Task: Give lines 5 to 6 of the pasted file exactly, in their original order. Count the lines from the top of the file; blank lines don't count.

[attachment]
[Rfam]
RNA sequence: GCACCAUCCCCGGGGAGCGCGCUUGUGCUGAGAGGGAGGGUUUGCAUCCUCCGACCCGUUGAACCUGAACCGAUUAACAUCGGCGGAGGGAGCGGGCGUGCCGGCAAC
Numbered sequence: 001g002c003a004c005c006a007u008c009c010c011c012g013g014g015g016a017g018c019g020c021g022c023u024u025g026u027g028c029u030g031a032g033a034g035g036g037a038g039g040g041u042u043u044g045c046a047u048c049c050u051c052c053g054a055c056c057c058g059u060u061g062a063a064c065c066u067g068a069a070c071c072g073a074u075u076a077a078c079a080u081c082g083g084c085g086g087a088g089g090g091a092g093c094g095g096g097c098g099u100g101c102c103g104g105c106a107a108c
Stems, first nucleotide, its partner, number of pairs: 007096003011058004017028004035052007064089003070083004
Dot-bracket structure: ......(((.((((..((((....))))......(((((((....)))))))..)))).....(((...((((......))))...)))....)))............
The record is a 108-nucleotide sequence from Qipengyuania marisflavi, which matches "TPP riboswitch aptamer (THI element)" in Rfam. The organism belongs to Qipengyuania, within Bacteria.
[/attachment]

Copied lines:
Dot-bracket structure: ......(((.((((..((((....))))......(((((((....)))))))..)))).....(((...((((......))))...)))....)))............
The record is a 108-nucleotide sequence from Qipengyuania marisflavi, which matches "TPP riboswitch aptamer (THI element)" in Rfam. The organism belongs to Qipengyuania, within Bacteria.